The Canal and River Trust (CRT), the charity that now manages England and Wales’s canals, does little to encourage waterborne freight. Its website advises planners that “local staff may be able to put you in touch with companies potentially able to help” – which is quite simply a whole load of vagueness. While its predecessor, the government-run British Waterways, had a dedicated sustainable transport manager, CRT’s answer to this, the Freight Advisory Group, hasn’t met for almost five years.

A concerted EU effort has seen a great resurgence in freight borne on inland waterways in mainland Europe, but unfortunately nothing comparable is happening on this side of the Channel – but not due to a lack of options. The UK has the infrastructure in place already. It is just a matter of using it.

Having overcome their decline, canals are now seen as a great feature of modern cities. They pass through the centre of hundreds of towns and cities across the UK such as Birmingham, Glasgow, Nottingham and Manchester. Yet developments, despite being very willing to boast their canal-side credentials, are far less interested in using the waterways. Instead developers clog the roads with HGVs, blind to the fact the old-fashioned way just might be the best option for the future.

 
 
 
 

Just like teenagers, self-driving cars need practice to really learn to drive

A self-driving car, of unknown level of education. Image: Grendelkhan/Flickr/creative commons.

What do self-driving cars and teenage drivers have in common?

Experience. Or, more accurately, a lack of experience.

Teenage drivers – novice drivers of any age, actually – begin with little knowledge of how to actually operate a car’s controls, and how to handle various quirks of the rules of the road. In North America, their first step in learning typically consists of fundamental instruction conveyed by a teacher. With classroom education, novice drivers are, in effect, programmed with knowledge of traffic laws and other basics. They then learn to operate a motor vehicle by applying that programming and progressively encountering a vast range of possibilities on actual roadways. Along the way, feedback they receive – from others in the vehicle as well as the actual experience of driving – helps them determine how best to react and function safely.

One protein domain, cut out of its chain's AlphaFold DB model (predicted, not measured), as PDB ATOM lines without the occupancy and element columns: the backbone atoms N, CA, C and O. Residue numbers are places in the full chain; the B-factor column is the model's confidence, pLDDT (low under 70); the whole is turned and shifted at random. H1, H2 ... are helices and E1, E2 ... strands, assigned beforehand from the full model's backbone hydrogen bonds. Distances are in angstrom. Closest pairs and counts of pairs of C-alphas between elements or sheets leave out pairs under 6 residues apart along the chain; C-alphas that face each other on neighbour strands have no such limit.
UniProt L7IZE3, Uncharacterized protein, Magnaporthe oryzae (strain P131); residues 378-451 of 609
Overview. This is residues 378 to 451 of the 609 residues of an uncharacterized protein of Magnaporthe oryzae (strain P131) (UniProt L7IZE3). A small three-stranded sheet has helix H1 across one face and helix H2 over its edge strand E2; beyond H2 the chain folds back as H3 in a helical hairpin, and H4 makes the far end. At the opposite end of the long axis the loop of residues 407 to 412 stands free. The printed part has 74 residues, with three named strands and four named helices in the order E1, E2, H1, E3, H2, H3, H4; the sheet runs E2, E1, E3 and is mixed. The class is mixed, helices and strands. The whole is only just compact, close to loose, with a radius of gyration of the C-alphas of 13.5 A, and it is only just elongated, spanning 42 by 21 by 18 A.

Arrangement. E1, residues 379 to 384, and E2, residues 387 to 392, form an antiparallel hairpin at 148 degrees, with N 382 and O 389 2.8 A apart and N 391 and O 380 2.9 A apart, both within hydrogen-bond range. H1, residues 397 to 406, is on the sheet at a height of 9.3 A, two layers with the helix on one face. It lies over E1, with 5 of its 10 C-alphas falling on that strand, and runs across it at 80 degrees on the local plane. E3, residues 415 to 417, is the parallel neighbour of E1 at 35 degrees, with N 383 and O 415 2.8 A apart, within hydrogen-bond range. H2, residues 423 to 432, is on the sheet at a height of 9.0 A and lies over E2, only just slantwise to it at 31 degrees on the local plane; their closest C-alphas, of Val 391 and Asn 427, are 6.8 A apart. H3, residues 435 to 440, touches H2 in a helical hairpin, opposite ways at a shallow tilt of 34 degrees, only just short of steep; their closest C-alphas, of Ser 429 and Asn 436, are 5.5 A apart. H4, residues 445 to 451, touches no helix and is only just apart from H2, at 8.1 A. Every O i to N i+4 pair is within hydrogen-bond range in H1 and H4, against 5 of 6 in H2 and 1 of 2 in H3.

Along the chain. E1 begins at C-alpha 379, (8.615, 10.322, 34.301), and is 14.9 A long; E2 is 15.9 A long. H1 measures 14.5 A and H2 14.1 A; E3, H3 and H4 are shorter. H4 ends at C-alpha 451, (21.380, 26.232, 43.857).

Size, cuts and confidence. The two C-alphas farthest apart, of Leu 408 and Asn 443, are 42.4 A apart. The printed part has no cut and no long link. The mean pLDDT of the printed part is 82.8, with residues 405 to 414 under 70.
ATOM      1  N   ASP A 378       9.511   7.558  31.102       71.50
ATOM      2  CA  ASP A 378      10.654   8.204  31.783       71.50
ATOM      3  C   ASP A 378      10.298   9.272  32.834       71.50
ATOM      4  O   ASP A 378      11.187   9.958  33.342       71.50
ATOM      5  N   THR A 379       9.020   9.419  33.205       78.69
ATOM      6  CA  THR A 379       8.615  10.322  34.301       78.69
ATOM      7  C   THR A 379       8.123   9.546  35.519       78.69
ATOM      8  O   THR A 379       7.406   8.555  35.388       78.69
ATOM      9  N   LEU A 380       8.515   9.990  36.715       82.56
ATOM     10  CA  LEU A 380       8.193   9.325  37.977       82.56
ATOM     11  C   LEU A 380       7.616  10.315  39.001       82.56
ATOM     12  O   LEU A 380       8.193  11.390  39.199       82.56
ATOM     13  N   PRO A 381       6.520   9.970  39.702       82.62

The same is true for autonomous vehicles. They are first programmed with basic knowledge. Red means stop; green means go, and so on. Then, through a form of artificial intelligence known as machine learning, self-driving autos draw from both accumulated experiences and continual feedback to detect patterns, adapt to circumstances, make decisions and improve performance.